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Book: Jennifer Government

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I seem to have a habit when I read books of reading two books in a row that are very similar in their themes. Much like Down and Out In the Magic Kingdom, Jennifer Government takes the current trends of human development and projects them into the future. Instead of the technology-driven adhocracies of Down and Out, however, Max Barry's vision is a marketing-driven laissez faire extreme: individuals take on the surname of the company they work for, law is enforced by paid contract, and elementary schools are completely bought out by companies.

The story itself follows the line between amoral corporate ethical policy in a laissez faire world and capitalist anarchy, and as one would expect, Barry pushes the line as far as he can. There is a sad truth to some of the extremes Barry explores -- the idea of killing someone to increase demand for your product isn't too different from companies that dump toxins into groundwater or sell defective products.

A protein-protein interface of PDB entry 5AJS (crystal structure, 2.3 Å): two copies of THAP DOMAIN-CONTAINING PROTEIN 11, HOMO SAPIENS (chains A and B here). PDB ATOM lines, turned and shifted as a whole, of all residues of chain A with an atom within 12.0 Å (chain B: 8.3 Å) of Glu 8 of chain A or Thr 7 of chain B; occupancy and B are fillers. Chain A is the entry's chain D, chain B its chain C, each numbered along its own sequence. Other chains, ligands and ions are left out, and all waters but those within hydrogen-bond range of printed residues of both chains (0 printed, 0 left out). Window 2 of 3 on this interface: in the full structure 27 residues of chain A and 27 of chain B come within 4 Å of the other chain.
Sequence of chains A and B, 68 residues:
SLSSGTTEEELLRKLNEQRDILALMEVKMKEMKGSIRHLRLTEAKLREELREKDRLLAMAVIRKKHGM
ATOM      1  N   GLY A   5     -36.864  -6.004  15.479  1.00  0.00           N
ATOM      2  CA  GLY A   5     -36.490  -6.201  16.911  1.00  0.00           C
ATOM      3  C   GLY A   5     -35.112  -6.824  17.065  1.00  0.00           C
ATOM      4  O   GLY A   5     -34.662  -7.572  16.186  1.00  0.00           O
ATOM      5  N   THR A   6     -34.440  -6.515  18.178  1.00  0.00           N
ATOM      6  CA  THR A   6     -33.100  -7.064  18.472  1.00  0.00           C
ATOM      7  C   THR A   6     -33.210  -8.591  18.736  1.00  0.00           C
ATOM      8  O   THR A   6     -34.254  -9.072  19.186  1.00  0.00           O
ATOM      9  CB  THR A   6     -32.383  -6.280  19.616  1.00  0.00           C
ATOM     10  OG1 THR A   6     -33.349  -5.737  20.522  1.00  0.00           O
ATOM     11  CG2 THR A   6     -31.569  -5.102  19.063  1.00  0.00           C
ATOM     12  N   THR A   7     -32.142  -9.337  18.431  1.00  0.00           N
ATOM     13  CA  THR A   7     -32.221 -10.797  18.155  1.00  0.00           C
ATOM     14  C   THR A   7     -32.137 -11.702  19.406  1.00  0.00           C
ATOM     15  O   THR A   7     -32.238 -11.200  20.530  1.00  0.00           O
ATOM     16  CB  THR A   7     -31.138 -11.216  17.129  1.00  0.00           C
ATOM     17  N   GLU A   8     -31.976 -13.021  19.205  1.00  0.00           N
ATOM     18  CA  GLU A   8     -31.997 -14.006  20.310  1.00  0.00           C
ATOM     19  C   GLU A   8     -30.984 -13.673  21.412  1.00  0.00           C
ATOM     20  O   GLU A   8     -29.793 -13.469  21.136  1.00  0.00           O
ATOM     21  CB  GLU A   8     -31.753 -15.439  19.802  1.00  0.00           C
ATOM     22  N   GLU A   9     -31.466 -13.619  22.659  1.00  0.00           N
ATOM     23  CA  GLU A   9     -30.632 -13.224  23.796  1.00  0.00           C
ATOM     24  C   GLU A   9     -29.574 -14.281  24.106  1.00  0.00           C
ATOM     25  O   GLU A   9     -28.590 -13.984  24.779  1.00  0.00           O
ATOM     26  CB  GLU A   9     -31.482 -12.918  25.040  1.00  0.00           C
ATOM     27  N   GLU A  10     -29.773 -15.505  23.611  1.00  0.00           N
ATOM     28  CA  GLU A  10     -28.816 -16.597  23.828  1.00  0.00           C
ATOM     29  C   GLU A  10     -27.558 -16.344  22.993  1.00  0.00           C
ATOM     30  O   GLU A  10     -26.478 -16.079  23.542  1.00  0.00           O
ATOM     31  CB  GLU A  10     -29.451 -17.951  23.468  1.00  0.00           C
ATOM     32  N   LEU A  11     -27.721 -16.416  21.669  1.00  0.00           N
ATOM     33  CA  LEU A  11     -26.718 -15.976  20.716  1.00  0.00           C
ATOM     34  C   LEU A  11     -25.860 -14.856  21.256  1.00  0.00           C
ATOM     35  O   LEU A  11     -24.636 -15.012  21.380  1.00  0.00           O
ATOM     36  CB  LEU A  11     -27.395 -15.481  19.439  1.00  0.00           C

My only real complaint with the book is that the characters are about as well developed as characters in a cheap thriller novel -- they serve to propel the story forward, and nothing more. Also, it relies on the remarkable coincidence that these unrelated characters suddenly become remarkably connected, so as to better serve the uniting of the plot threads.


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In my post on Jennifer Government, I started off by saying "I seem to have a habit when I read books of reading two books in a row that are very similar in their themes." Well, I guess I can... [Read More]

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This page contains a single entry from kwc blog posted on January 25, 2004 12:27 AM.

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